Food prices are very stable with the rate of rising prices edging down from already low levels.
During all of 2018, overall food prices rose a tame +1.0%.
But on a monthly basis they have been falling for five consecutive months, since August. In December they fell -0.2% from November.
These trends were picked up earlier in our own proprietary monitoring of Countdown prices for our specific 'healthy grocery list'. In fact, that stable consistent list reported a -2.8% fall in 2018, and prices have fallen further at the start of 2019.
During the year there was some seasonality at play and in the Statistics NZ data set, prices rose as much as a modest +2.4% in April (year-on-year), but since then the price pressures have fallen away. Similarly in our own monitoring, prices of that healthy food list spiked up +8% in July. But this too has fallen away since.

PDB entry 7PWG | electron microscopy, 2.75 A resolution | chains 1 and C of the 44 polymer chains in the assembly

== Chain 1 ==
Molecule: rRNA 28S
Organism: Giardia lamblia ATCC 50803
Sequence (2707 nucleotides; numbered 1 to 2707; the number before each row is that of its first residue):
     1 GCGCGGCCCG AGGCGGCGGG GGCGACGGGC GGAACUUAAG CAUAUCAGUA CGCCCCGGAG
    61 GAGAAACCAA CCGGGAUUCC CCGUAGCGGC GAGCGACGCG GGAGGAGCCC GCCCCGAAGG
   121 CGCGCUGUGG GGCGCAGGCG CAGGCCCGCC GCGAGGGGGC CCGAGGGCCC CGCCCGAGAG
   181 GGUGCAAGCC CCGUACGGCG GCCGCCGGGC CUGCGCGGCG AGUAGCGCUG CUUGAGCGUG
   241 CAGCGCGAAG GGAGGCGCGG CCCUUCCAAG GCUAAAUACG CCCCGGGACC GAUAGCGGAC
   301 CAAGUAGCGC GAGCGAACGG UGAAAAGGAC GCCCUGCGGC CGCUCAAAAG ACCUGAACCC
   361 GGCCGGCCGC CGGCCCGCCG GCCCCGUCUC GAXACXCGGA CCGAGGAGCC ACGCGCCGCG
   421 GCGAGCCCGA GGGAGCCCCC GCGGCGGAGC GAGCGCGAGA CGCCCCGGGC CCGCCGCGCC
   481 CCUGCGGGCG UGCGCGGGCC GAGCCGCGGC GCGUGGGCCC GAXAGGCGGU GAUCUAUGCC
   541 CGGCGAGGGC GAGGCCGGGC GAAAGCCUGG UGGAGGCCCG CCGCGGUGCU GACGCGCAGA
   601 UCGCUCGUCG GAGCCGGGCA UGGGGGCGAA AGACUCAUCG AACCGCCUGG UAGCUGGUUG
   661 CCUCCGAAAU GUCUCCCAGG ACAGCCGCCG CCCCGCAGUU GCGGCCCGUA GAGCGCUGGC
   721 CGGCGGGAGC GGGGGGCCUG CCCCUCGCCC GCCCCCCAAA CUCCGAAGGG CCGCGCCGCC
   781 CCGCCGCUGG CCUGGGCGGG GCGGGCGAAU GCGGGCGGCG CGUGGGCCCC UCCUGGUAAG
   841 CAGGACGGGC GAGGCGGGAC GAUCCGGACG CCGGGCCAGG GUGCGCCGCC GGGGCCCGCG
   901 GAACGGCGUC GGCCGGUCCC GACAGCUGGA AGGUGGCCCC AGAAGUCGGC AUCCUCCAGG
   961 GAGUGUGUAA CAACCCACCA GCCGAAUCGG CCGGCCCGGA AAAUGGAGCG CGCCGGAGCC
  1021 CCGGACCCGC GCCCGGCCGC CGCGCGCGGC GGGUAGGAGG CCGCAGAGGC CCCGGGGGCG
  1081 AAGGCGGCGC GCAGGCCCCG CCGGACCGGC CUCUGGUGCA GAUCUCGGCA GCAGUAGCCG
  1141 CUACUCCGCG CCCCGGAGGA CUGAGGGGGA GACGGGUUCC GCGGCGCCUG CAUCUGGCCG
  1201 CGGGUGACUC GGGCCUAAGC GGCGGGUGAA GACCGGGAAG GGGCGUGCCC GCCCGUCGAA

Avocados and lettuces were much cheaper than the previous summer, but egg prices hit a record high in December 2018, Stats NZ said.
“Overall, getting your five-plus (5+) a day servings of fruit and vegetables was cheaper in 2018,” consumer prices manager Geraldine Duoba said. Fruit prices were -3.8% lower in December 2018 than in December 2017, while vegetable prices were -7.5% lower.
Bad weather in 2017 reduced the supply of many vegetables, pushing up their prices, but growing conditions were mostly more favourable during 2018, boosting supply and lowering prices.
A smaller than usual avocado harvest resulted in record prices in May 2018, when they reached an average price of $5.06 per 200g avocado. By December, avocado prices had fallen to an average $1.72 per avocado, -26% lower than the December 2017 average price of $2.31.
Meat and fish prices bucked the trend, up +3.8% in the year, pushed up by pork and chicken prices.
Eating out was up +2.9% overall. Clearly, eating at home with a focus on fruit and vegetables saves money.